Six months ago today, we arrived in England.
Time is a funny thing; depending on my perspective, I feel like the last six months have flown by OR I feel like that first day in London was practically a lifetime ago.
One thing remains true: I am so, so glad we took this chance.
We expected to be forced outside our comfort zone when we moved to a new place; we had all the normal moving-related fears about making friends, finding our way around, starting at a new school. I also worried about learning to drive on the other side of the car (on the other side of the road), about finding doctors and buying appliances and settling in to a new house and getting the kids ready for school.
Looking at the last six months, I can see now that some of my concerns turned out to be not that big a deal — the driving, while certainly terrifying at first, became second nature so much more quickly than I expected. We muddled through the first few weeks on absolute clueless determination, but we got it done. What other option did we have? We spent three days driving around in an enormous rental van from used car lot to used car lot with all four frustrated kids, not knowing where the hell we were, until we found two vehicles that worked for our family. Every day we’d have to go out to find and purchase the million things we needed that we couldn’t bring: a washing machine, dryer, fridge, freezer, microwave, coffee maker, toaster. We spent three weeks with no furniture, sleeping in sleeping bags on blow up mattresses and eating microwaveable food off of paper plates. At the time, it just seemed like what we had to do. Looking back now I feel pretty proud that we did it with no serious issues because it was a lot to handle.
And you guys, that first night when we got to sit down at a real table set with proper plates and silverware and eat a meal in this house that we were able to cook because we had pots and pans finally, that was a good night.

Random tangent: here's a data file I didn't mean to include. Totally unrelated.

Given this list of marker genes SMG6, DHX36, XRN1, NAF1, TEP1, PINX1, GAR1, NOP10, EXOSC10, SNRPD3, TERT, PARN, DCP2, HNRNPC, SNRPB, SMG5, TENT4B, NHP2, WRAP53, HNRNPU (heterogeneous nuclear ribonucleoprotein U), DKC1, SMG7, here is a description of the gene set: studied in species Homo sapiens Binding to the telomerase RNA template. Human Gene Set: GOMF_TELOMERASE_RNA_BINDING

We did not anticipate other things that turned out to be some of our hardest challenges. Grocery shopping, something I never anticipated being an issue, turned out to be one of my biggest obstacles. I cried, literally cried, almost every time I had to go food shopping in a British store for the first three months. It took me twice as long to shop as it did at home, at a minimum. I’d wander the aisles for ages, confused and frustrated. There were so many items I couldn’t identify and so many items I wanted that I couldn’t find, either because they don’t carry them here or they call them something different. It took me weeks and weeks to figure out the proper check-out procedure. And I felt every trip, for the entire time I’d be in the store, that I may as well have had a neon sign blinking above me that I DID NOT BELONG. It was weirdly disconcerting.
Six months in, we have made new friends. We’ve traveled a lot and we’re getting pretty good at it. We’ve tried new foods and found new favorites. We’ve adapted to a school system that could pretty much not be more different than what we were used to. We’ve learned to speak British.
In those first two or three months, when we didn’t truly know anyone, we were forced to get closer and stronger as a family. The children relied on each other, completely and solely, for playmates. We had no distractions, no friends calling one or two kids away, no baby-sitters to take the children for a night while Matt and I went out. We had no one but each other and we all felt out of place, so we turned in and held it together, together. I am grateful for that unexpected blessing.
We have so much more to learn and look forward to while we’re here, but I know it’s also important to look back and realize how much we’ve already accomplished. We’ve done it, we’re doing it, we’ll keep on doing it.
Here’s to the grand adventure — long may it continue!